Putrid Evocation – Echoes of Death (Review)

Putrid EvocationPutrid Evocation are from Chile and this is their Death Metal début album.

Putrid Evocation play Old-School Death Metal with a strong reek of the grave and a palpable miasma of rotten flesh.

The band write ancient, primordial Death Metal tracks that are ultra-primitive in their assault. The songs may be simple but they’re also effective and Echoes of Death should satisfy any cravings you have for Old-School Death Metal.

A raw, murky production seals in the feeling of decay and Putrid Evocation are clearly not interested in any aspect of modernity. It’s an acquired taste of course, but if you’re not a fan of clinical, high-gloss recordings then you should feel right at home here.

Featuring a few Doom and even proto-Black Metal elements in their sound, the band successfully create their crypt-like tales with the love and care of a recently risen ghoul.

Early Incantation, Death, Autopsy, Dismember, etc. are your guides to the sound of Putrid Evocation.

Be sure to give them a listen.

Puteraeon – The Crawling Chaos (Review)

PuteraeonPuteraeon are from Sweden and play Death Metal. This is their third album.

Old-School Swedish Death Metal will never die, and I for one am happy about this.

So what of Puteraeon? Think early Entombed with dirty great Doom riffs and some punkier influences to boot. They faithfully reproduce That Chainsaw Sound as all real purveyors of this style must and the concentration is firmly on the songs and the heavy-yet-melodic riffs.

As you can see this is the usual fare for Swedish Death Metal, but that’s not to denigrate the band at all. They may have chosen a well-trodden route but they’re not without ability; the songs here are enjoyable romps through the blood-soaked Swedish landscape and the vocals in particular sound more bestial than most.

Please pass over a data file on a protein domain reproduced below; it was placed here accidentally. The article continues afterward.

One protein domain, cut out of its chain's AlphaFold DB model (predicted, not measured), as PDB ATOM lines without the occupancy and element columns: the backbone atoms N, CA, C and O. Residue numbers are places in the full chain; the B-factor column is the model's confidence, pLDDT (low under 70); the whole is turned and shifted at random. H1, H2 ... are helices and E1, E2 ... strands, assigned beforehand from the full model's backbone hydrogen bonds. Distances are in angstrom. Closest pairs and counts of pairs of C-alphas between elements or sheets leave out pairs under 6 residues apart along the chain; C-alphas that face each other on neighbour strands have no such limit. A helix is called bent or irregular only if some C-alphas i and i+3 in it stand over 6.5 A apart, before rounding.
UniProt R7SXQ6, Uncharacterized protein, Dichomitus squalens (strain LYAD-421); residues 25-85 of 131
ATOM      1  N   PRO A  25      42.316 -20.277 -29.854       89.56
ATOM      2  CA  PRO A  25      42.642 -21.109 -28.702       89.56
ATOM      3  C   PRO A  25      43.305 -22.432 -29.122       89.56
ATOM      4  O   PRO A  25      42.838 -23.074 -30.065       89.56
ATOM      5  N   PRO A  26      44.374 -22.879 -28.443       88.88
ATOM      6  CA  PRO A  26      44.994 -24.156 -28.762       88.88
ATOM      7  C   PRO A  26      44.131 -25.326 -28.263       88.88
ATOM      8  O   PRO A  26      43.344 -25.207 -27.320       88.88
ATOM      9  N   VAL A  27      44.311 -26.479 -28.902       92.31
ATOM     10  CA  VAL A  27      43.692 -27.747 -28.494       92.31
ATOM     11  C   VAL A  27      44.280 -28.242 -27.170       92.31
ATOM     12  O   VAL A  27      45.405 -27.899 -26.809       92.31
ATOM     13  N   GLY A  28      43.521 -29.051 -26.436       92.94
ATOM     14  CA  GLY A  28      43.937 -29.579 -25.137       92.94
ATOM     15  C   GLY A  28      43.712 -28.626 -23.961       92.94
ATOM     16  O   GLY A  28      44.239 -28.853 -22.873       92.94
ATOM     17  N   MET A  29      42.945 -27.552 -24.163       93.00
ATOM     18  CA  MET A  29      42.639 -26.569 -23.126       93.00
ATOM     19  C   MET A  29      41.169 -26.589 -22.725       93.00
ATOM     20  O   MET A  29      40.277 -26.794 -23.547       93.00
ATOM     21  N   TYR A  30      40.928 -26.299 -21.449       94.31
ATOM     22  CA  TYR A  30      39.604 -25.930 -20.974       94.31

Also; Puteraeon do inject a few influences outside of the standard Swedish template – hints of Carcass, Pestilence, Autopsy and Bolt Thrower can be found here and there, buried beneath the chainsaws. That’s the beauty of Death Metal, no matter which particular subgenre a band specialise in there’s always room to throw in other influences.

If you’re fed up of this style then there won’t be much here to convince you otherwise, but if you still enjoy this particular brand of Death Metal then The Crawling Chaos hits the spot. It’s also a release that gets better the more you listen to it, which is always a good thing to be able to say about an album. It has top cover artwork too.

Check them out.

Coffinborn – Beneath the Cemetery (Review)

CoffinbornCoffinborn are from Hungary and play Death Metal. This is their début EP.

This is Old-School Death Metal through and through. The band rip, tear and shred through these 4 tracks with morbid fervour.

This is rotten, stinking Death Metal that’s clawed its way out of the depths of the foetid crypt in search of brains and fresh body parts.

Cavernous vocals fill the air and one can almost imagine some ravenous, giant maw being opened ready to suck in all light and matter.

The dirty, filthy sound they have fits the music perfectly and the tracks pummel and bash with pleasing brutality.

Some good riffs and melodies stick out and there’s a good chug and groove in parts.

Mixing elements of the Old-School from bands such as Autopsy, Dismember, Incantation and Death; Coffinborn’s Classic Death Metal is played well and with good songs.

There are only 4 tracks on this EP but at just under 21 minutes in length it’s a good hit of Death Metal for Old-School fans. This is a very enjoyable release that promises good things for the future of this band.

Their début album could be one to watch. Check them out.

Vastum – Patricidal Lust (Review)

VastumVastum are from the US and play Death Metal; Patricidal Lust is their second album.

How’s that for some album artwork, eh? What’s all that about then? Top work.

Vastum specialise in Old-School Death Metal with a dollop of Doom and Crust thrown in for good measure. Incantation and Autopsy should be your first reference points. Vastum are their own entity of course and they play this style of Classic Death Metal remarkably well.